Then in 2001, as a young college student, I bought my first cell phone. It was only $200 per month, and I could make calls in a local area, up to 200 minutes per month! There was no data, no camera, no internet, no long distance, and no texting (those would all come in the next few years), but I could carry a phone in my pocket and use it whenever I wanted! And the cell phone companies expanded to epic proportions. Verizon and Cricket and Sprint and

Obviously, technology has skyrocketed since then, the inventions of the last few decades dominating nearly every market. And now, as the Millennial generation grows with it, everything has changed. Social media has now become the primary form of media, television looking more to us now like radio did to me as a kid. And the company giants that dominate the international landscapes are all associated with the internet: Facebook, Instagram, Snapchat, Reddit, YouTube, ITunes, Paypal, Tinder, Amazon, Craigslist, MySpace, Ebay, WhatsApp, Airbnb, Uber, and on and on.

A few years ago, an app craze spread across the country, and downloadable games and programs made millions for quick-thinking, technologically-savvy entrepreneurs. Angry Birds and MyFitnessPal and apps of every genre and type came out by the hundreds of thousands. Apps to help you turn poetry into music, to allow you to save your photos with new filters, to turn your car into a taxi cab, to find live music near you, to count your burned Calories as you walk, to find local singles for sex.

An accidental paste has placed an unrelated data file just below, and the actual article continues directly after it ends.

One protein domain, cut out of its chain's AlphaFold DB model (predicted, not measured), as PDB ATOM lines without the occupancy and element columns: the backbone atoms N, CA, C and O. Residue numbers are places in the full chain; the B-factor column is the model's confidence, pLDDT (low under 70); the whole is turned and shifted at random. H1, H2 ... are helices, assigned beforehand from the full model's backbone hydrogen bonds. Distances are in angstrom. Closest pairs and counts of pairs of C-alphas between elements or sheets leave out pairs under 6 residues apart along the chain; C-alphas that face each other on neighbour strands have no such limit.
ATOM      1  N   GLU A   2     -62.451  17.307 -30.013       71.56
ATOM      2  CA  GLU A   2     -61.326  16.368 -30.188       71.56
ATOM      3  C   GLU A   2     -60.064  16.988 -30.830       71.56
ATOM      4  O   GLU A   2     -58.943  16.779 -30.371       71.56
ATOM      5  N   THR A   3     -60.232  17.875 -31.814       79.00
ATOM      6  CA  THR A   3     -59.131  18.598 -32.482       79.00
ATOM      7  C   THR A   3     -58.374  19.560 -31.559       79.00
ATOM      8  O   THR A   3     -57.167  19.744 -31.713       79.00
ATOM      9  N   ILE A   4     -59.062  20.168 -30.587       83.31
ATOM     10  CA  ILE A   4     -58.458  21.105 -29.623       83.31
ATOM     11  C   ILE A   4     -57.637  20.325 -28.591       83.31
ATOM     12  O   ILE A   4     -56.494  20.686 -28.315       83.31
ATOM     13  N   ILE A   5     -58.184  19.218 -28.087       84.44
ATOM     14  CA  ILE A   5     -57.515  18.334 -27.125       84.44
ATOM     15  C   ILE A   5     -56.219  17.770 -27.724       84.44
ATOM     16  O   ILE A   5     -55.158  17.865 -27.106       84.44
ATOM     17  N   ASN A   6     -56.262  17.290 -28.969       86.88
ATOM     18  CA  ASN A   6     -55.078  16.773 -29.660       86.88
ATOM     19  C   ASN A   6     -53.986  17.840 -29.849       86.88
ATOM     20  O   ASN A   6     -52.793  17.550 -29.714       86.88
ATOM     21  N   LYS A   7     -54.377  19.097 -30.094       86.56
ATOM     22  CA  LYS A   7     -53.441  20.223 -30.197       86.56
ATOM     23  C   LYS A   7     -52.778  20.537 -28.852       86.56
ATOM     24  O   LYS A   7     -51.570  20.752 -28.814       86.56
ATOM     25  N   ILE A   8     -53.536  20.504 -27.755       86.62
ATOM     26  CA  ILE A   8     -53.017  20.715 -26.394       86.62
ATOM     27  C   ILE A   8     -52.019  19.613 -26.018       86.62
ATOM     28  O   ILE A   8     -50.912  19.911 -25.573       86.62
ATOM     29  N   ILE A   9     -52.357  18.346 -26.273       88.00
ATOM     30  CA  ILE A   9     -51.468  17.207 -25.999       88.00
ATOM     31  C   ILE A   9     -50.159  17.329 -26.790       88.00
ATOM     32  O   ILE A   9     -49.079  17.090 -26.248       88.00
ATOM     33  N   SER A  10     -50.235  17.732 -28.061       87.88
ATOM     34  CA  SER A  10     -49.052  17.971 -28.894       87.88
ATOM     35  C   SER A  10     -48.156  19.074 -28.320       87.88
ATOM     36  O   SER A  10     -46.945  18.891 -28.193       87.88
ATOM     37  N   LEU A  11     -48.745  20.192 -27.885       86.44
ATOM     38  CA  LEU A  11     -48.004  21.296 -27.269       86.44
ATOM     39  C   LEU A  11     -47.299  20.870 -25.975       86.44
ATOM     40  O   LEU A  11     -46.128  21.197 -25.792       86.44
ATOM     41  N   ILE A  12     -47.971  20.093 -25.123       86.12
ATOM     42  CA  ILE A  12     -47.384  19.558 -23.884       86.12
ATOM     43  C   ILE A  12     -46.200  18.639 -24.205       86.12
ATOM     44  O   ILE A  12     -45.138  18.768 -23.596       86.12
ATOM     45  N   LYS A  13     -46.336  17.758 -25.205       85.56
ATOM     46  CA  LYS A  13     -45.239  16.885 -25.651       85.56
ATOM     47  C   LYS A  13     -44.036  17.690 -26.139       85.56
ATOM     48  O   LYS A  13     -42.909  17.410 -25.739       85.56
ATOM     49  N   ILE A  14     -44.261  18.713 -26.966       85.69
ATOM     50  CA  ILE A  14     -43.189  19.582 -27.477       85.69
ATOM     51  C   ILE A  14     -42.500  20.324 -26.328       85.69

And suddenly, there are millions of home-based businesses out there, people making thousands of dollars per month by uploading _____ (fill in the blank) and running advertising on their content, which generates a small amount of income per click. There are people sharing recipes and parenting tips on blogs, there are jokes or photos or tips of the day on websites, there are news commentaries with millions of followers.

On YouTube itself, there are thousands of individual channels that make their owners tens of thousands of dollars (and in some cases millions of dollars) per years. A woman who does make-up tutorials, a man who records himself playing video games, a man who plays pranks, a man who dances in his underwear to pop songs, a doctor with medical advice, a massage therapist who gives self-massage tips, a girl who runs lyrics to songs through translation technology and then sings the songs in broken English, a scientist who melts things, an adult woman who plays with kids’ toys, a man who records people from other countries eating American foods for the first time. With just the right amount of sound and video quality, an energetic personality, and some basic editing skills, there are thousands of Millennials running successful companies out of their living rooms.

And this, in many ways, is the new America. Which leads me to wonder, what kinds of ideas have yet to be discovered? And where is technology going from here–what is it about today’s advanced social media culture that is going to seem archaic in ten years time? What companies will still be launching, what new forms will advertising and television take, what millions have yet to be made?

And what mark will I end up leaving along the way?